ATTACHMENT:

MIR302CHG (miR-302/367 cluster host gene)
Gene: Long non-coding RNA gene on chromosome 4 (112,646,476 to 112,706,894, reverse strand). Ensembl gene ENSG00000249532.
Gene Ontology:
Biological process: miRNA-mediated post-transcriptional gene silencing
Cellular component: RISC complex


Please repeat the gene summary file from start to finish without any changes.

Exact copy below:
MIR302CHG (miR-302/367 cluster host gene)
Gene: Long non-coding RNA gene on chromosome 4 (112,646,476 to 112,706,894, reverse strand). Ensembl gene ENSG00000249532.
Gene Ontology:
Biological process: miRNA-mediated post-transcriptional gene silencing
Cellular component: RISC complex